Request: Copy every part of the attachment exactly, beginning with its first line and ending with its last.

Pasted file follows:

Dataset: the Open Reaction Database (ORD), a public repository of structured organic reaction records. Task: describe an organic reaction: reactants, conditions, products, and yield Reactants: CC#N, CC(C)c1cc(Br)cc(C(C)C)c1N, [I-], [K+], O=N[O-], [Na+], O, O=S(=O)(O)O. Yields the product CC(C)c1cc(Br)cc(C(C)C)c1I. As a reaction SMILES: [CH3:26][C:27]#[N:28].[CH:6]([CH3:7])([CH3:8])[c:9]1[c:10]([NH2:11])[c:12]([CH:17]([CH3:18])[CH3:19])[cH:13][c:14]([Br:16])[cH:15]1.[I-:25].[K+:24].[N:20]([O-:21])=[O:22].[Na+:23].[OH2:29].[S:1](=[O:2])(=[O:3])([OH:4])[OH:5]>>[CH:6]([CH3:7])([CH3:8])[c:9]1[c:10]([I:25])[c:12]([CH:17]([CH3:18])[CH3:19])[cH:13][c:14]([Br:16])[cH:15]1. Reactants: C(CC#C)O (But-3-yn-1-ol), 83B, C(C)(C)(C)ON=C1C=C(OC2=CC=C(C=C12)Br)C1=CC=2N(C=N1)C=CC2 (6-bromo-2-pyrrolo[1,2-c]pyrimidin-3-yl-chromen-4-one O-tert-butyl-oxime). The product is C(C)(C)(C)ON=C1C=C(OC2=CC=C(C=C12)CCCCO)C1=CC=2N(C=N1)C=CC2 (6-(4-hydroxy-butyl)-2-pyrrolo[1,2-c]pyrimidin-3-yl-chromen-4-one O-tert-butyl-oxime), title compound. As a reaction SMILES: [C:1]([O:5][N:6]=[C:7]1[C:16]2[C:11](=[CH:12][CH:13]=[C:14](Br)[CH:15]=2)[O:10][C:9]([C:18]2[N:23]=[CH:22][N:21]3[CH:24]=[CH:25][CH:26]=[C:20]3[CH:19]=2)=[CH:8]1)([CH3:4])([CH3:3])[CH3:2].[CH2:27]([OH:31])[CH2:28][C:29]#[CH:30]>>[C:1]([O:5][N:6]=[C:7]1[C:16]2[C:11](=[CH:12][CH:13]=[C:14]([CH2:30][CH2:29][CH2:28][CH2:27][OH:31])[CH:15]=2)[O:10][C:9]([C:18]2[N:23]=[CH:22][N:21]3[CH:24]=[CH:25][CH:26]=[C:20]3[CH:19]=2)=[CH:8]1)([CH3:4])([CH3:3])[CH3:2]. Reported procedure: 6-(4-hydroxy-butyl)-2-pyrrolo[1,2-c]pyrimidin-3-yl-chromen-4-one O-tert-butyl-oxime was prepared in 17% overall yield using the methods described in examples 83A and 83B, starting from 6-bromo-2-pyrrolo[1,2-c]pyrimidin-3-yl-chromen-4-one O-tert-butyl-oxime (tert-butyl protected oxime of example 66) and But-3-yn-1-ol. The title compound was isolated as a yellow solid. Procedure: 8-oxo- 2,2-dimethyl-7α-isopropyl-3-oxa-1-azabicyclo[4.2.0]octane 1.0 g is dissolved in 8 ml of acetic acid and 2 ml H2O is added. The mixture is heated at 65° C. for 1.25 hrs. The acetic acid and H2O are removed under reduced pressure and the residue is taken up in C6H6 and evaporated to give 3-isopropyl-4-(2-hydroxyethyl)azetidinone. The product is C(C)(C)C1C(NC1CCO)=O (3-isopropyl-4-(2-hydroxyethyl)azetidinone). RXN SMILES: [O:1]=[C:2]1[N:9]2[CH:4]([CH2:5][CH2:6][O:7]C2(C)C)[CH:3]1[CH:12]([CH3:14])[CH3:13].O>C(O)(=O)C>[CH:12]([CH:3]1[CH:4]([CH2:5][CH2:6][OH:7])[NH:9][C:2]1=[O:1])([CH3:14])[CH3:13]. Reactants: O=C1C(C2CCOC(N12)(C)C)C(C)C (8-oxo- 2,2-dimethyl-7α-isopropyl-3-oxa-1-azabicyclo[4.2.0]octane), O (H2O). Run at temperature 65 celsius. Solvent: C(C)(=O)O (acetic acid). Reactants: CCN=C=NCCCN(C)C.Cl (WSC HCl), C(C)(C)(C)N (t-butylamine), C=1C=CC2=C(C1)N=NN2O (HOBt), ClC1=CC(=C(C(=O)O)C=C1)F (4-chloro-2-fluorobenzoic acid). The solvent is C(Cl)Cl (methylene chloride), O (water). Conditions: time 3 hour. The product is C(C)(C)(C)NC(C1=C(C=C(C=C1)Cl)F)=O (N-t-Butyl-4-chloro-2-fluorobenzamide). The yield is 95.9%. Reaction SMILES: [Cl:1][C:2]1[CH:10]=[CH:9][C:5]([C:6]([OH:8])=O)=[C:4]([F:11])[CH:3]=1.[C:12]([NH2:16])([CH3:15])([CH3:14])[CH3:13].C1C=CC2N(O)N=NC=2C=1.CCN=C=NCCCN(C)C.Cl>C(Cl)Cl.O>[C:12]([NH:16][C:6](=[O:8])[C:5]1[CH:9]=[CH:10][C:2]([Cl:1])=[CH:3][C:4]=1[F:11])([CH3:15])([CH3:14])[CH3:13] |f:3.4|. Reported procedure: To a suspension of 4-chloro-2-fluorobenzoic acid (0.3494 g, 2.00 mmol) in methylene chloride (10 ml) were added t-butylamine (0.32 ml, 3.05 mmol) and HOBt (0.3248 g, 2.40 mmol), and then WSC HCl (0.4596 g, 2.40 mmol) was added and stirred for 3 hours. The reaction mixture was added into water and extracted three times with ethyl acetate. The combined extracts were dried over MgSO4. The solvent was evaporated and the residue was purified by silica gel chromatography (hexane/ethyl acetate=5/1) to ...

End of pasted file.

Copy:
Dataset: the Open Reaction Database (ORD), a public repository of structured organic reaction records. Task: describe an organic reaction: reactants, conditions, products, and yield Reactants: CC#N, CC(C)c1cc(Br)cc(C(C)C)c1N, [I-], [K+], O=N[O-], [Na+], O, O=S(=O)(O)O. Yields the product CC(C)c1cc(Br)cc(C(C)C)c1I. As a reaction SMILES: [CH3:26][C:27]#[N:28].[CH:6]([CH3:7])([CH3:8])[c:9]1[c:10]([NH2:11])[c:12]([CH:17]([CH3:18])[CH3:19])[cH:13][c:14]([Br:16])[cH:15]1.[I-:25].[K+:24].[N:20]([O-:21])=[O:22].[Na+:23].[OH2:29].[S:1](=[O:2])(=[O:3])([OH:4])[OH:5]>>[CH:6]([CH3:7])([CH3:8])[c:9]1[c:10]([I:25])[c:12]([CH:17]([CH3:18])[CH3:19])[cH:13][c:14]([Br:16])[cH:15]1. Reactants: C(CC#C)O (But-3-yn-1-ol), 83B, C(C)(C)(C)ON=C1C=C(OC2=CC=C(C=C12)Br)C1=CC=2N(C=N1)C=CC2 (6-bromo-2-pyrrolo[1,2-c]pyrimidin-3-yl-chromen-4-one O-tert-butyl-oxime). The product is C(C)(C)(C)ON=C1C=C(OC2=CC=C(C=C12)CCCCO)C1=CC=2N(C=N1)C=CC2 (6-(4-hydroxy-butyl)-2-pyrrolo[1,2-c]pyrimidin-3-yl-chromen-4-one O-tert-butyl-oxime), title compound. As a reaction SMILES: [C:1]([O:5][N:6]=[C:7]1[C:16]2[C:11](=[CH:12][CH:13]=[C:14](Br)[CH:15]=2)[O:10][C:9]([C:18]2[N:23]=[CH:22][N:21]3[CH:24]=[CH:25][CH:26]=[C:20]3[CH:19]=2)=[CH:8]1)([CH3:4])([CH3:3])[CH3:2].[CH2:27]([OH:31])[CH2:28][C:29]#[CH:30]>>[C:1]([O:5][N:6]=[C:7]1[C:16]2[C:11](=[CH:12][CH:13]=[C:14]([CH2:30][CH2:29][CH2:28][CH2:27][OH:31])[CH:15]=2)[O:10][C:9]([C:18]2[N:23]=[CH:22][N:21]3[CH:24]=[CH:25][CH:26]=[C:20]3[CH:19]=2)=[CH:8]1)([CH3:4])([CH3:3])[CH3:2]. Reported procedure: 6-(4-hydroxy-butyl)-2-pyrrolo[1,2-c]pyrimidin-3-yl-chromen-4-one O-tert-butyl-oxime was prepared in 17% overall yield using the methods described in examples 83A and 83B, starting from 6-bromo-2-pyrrolo[1,2-c]pyrimidin-3-yl-chromen-4-one O-tert-butyl-oxime (tert-butyl protected oxime of example 66) and But-3-yn-1-ol. The title compound was isolated as a yellow solid. Procedure: 8-oxo- 2,2-dimethyl-7α-isopropyl-3-oxa-1-azabicyclo[4.2.0]octane 1.0 g is dissolved in 8 ml of acetic acid and 2 ml H2O is added. The mixture is heated at 65° C. for 1.25 hrs. The acetic acid and H2O are removed under reduced pressure and the residue is taken up in C6H6 and evaporated to give 3-isopropyl-4-(2-hydroxyethyl)azetidinone. The product is C(C)(C)C1C(NC1CCO)=O (3-isopropyl-4-(2-hydroxyethyl)azetidinone). RXN SMILES: [O:1]=[C:2]1[N:9]2[CH:4]([CH2:5][CH2:6][O:7]C2(C)C)[CH:3]1[CH:12]([CH3:14])[CH3:13].O>C(O)(=O)C>[CH:12]([CH:3]1[CH:4]([CH2:5][CH2:6][OH:7])[NH:9][C:2]1=[O:1])([CH3:14])[CH3:13]. Reactants: O=C1C(C2CCOC(N12)(C)C)C(C)C (8-oxo- 2,2-dimethyl-7α-isopropyl-3-oxa-1-azabicyclo[4.2.0]octane), O (H2O). Run at temperature 65 celsius. Solvent: C(C)(=O)O (acetic acid). Reactants: CCN=C=NCCCN(C)C.Cl (WSC HCl), C(C)(C)(C)N (t-butylamine), C=1C=CC2=C(C1)N=NN2O (HOBt), ClC1=CC(=C(C(=O)O)C=C1)F (4-chloro-2-fluorobenzoic acid). The solvent is C(Cl)Cl (methylene chloride), O (water). Conditions: time 3 hour. The product is C(C)(C)(C)NC(C1=C(C=C(C=C1)Cl)F)=O (N-t-Butyl-4-chloro-2-fluorobenzamide). The yield is 95.9%. Reaction SMILES: [Cl:1][C:2]1[CH:10]=[CH:9][C:5]([C:6]([OH:8])=O)=[C:4]([F:11])[CH:3]=1.[C:12]([NH2:16])([CH3:15])([CH3:14])[CH3:13].C1C=CC2N(O)N=NC=2C=1.CCN=C=NCCCN(C)C.Cl>C(Cl)Cl.O>[C:12]([NH:16][C:6](=[O:8])[C:5]1[CH:9]=[CH:10][C:2]([Cl:1])=[CH:3][C:4]=1[F:11])([CH3:15])([CH3:14])[CH3:13] |f:3.4|. Reported procedure: To a suspension of 4-chloro-2-fluorobenzoic acid (0.3494 g, 2.00 mmol) in methylene chloride (10 ml) were added t-butylamine (0.32 ml, 3.05 mmol) and HOBt (0.3248 g, 2.40 mmol), and then WSC HCl (0.4596 g, 2.40 mmol) was added and stirred for 3 hours. The reaction mixture was added into water and extracted three times with ethyl acetate. The combined extracts were dried over MgSO4. The solvent was evaporated and the residue was purified by silica gel chromatography (hexane/ethyl acetate=5/1) to ...